7 February 2003
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An unexpected blessing and a glorious re-dedication: that was the story of last week, even amid the terrible suffering caused by the coronavirus. But before that, there is some news closer to home. The Catholic Herald is becoming a monthly magazine. This is of course a major change, and it requires a full explanation – which you can find here, in my letter to subscribers. I would like to repeat what I say there, that I am eager to hear your thoughts – in particular, what you would like to see more of as we reshape the print magazine and the website. I’m confident that this new format is the way to best serve you, the reader.
And so to our new issue, in which Simon Caldwell and Fr Dominic Allain reflect on the re-dedication of England as Our Lady’s Dowry, while Fr Raymond De Souza says that the Urbi et Orbi blessing may prove to be the signature moment of this pontificate. Both events brought consolation amid the growing gloom. And they reminded us that the Church knows better than any institution how to deal with a pandemic. As John Morrill writes in this week’s cover story, we can take inspiration from the courage and faith of St Henry Morse and St John Southworth, who ministered to the plague-stricken in 1630s London – and who would both later die as martyrs. We might also look to St Charles Borromeo’s work in 16th-century Milan, which – as Thomas Chacko writes – combined social distancing with a heroic episcopal ministry. Then there is the Black Death, seen by one 14th-century poet as “God’s whistle”: Carl Schmidt explains why.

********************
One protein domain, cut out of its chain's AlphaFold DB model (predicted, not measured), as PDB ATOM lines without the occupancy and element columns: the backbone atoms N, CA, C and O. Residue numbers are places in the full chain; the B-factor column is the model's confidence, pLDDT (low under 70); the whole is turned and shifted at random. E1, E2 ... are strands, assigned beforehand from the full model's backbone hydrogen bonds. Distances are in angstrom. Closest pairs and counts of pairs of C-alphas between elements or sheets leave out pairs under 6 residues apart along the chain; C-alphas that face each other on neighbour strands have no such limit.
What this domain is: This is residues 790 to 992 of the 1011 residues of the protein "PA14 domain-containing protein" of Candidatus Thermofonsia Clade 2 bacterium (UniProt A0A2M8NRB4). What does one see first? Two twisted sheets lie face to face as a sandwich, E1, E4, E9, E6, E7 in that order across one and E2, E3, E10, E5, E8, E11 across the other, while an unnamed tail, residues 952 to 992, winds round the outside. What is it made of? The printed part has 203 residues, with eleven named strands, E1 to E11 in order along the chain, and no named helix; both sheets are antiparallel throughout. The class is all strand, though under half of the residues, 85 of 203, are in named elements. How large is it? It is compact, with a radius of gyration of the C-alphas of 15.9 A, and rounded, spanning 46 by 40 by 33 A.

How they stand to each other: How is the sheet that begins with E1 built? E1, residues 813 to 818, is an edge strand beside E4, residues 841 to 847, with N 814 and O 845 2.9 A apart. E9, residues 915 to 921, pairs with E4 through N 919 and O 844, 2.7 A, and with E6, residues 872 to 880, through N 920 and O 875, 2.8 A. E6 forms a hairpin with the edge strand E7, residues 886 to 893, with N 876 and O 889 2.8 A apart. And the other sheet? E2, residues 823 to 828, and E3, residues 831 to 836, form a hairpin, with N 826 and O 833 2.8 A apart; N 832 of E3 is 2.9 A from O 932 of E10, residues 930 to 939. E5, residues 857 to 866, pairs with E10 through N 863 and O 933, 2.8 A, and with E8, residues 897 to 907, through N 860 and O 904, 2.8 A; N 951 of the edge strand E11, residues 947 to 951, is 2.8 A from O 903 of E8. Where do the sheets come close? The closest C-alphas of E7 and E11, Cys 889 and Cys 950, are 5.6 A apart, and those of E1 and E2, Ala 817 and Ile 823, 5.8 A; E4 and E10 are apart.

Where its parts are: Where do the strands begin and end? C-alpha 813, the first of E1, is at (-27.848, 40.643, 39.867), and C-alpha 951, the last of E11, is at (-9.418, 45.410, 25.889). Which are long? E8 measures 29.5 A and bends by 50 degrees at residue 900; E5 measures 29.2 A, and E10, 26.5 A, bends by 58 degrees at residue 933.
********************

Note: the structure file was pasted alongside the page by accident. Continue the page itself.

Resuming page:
But we need to think about things other than the pandemic. What better time, then, to deepen our focus on the Gospels? For some thoroughly practical advice on that, see Fr James Jackson’s article about how to meditate. And perhaps you might consider a new hobby: Mary Kenny relates that one of her friends has taken up piano lessons, while another’s response is to start smoking “like there is no tomorrow.” I hope you enjoy the issue.